Socio-economic and administrative data describes humans and their activities. This could include demographic data (age, sex, race, etc.), economic data (income levels, employment rates, occupation, etc.), administrative data (collected by health, water, or sanitation service providers), housing related data, migration trends, public health indicators, and so on. This data is often drawn from government statistics and administrative records, survey statistics, or census results.
Data is often available over time, displaying changes and trends in various indicators, which can also serve as a tool to show progress or decline. This is particularly useful for showing the progressive realization of economic, social, and cultural rights.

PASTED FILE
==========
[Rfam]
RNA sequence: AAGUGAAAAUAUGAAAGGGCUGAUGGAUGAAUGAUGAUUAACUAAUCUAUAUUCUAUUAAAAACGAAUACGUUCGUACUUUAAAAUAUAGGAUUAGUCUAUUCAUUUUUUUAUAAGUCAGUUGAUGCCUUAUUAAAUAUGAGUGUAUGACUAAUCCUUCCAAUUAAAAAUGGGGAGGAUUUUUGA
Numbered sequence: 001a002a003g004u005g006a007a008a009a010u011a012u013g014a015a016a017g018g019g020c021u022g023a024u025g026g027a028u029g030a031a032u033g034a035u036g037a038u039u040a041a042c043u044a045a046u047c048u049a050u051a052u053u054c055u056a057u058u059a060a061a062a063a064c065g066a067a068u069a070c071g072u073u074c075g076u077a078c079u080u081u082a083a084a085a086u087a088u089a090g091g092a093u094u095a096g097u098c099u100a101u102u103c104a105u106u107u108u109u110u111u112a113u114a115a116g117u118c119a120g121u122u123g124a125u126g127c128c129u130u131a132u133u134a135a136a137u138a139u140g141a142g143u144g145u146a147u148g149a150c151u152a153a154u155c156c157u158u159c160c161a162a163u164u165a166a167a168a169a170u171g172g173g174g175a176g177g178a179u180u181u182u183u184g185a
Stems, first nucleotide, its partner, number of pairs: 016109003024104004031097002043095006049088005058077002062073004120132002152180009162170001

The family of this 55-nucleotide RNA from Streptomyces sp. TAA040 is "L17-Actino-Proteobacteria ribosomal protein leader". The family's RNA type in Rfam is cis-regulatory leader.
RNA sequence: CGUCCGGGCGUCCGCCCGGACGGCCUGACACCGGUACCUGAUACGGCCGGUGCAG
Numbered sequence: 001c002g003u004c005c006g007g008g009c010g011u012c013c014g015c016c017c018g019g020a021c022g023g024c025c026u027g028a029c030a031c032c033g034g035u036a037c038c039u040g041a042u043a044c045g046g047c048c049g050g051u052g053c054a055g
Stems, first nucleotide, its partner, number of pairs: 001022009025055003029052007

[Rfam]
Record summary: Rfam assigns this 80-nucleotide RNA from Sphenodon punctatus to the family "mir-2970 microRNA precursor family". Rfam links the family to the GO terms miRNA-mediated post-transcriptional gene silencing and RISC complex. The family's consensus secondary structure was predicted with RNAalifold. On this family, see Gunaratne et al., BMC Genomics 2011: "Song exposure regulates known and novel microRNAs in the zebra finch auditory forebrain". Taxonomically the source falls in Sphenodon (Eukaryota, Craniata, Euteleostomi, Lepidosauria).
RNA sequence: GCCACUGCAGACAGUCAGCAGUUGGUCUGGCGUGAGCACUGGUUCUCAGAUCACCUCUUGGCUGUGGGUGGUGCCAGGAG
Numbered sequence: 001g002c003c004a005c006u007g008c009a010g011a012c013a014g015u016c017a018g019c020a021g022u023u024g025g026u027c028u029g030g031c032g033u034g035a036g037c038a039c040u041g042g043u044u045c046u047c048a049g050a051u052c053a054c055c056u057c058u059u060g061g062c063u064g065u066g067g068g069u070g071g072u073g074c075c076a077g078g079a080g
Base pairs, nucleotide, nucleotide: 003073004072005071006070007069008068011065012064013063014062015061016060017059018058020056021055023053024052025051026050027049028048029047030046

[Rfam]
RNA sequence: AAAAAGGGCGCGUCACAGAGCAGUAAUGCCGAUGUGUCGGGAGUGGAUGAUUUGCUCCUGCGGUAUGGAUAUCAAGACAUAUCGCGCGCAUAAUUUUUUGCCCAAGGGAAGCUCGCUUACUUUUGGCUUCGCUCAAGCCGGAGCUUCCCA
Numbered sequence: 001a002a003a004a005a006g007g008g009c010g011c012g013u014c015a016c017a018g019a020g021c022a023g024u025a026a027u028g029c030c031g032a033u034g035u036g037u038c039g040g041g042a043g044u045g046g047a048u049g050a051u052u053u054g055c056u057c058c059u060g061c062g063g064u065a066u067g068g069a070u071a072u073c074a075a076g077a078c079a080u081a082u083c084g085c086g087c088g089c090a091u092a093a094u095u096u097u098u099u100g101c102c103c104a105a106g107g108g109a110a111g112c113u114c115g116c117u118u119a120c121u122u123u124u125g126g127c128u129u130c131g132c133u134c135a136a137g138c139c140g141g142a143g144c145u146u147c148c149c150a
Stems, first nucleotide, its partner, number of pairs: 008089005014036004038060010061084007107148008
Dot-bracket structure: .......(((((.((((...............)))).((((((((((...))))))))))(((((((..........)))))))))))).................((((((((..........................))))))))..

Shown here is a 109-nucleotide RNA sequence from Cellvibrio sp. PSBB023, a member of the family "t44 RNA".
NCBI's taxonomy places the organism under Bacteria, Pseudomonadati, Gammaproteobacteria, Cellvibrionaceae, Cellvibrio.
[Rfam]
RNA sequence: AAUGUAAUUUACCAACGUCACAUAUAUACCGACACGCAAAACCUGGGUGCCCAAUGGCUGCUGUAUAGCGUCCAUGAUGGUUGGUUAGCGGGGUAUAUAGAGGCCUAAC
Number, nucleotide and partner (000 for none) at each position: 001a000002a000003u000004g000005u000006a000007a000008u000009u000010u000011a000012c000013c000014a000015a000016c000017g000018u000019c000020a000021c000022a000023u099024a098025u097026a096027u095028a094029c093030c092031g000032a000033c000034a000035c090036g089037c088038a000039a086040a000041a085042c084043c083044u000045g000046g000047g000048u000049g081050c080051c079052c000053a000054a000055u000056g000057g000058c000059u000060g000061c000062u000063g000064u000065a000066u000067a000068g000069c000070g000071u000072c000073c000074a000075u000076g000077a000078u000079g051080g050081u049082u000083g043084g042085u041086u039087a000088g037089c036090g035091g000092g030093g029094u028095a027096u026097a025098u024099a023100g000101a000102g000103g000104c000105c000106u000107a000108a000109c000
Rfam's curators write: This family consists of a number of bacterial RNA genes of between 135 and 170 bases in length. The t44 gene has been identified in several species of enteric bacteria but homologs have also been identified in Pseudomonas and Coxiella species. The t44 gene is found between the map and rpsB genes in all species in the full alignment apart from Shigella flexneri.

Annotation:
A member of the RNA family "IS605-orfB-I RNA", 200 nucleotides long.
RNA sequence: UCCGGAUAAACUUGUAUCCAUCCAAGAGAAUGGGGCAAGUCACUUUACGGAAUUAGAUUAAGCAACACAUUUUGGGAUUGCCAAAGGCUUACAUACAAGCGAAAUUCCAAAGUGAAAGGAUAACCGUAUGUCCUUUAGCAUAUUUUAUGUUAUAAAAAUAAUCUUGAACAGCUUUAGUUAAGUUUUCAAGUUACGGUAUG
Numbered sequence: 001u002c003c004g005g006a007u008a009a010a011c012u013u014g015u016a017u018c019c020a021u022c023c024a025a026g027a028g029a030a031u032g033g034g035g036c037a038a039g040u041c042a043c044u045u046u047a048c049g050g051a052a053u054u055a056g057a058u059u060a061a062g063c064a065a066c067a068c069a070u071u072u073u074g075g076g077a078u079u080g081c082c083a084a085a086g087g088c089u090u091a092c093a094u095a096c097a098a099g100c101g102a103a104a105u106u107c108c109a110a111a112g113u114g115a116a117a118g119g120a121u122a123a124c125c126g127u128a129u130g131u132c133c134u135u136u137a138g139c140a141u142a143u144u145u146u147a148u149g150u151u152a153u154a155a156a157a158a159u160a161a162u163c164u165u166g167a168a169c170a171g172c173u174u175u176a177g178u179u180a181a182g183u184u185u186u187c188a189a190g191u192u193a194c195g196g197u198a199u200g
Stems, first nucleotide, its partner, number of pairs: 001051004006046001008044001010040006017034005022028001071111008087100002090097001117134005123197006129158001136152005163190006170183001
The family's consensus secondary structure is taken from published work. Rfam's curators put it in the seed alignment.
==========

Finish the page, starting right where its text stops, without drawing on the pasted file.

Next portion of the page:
Often socio-economic and administrative data can be disaggregated by axes of discrimination to show disproportionate impact of government action or inaction on particular populations.
Much of this data is published online and may be easy to access, providing a range of useful information that would otherwise be labor-intensive to gather.
In choosing your data set, remember that socio-economic and administrative data may be out of date, or biased in its methodology.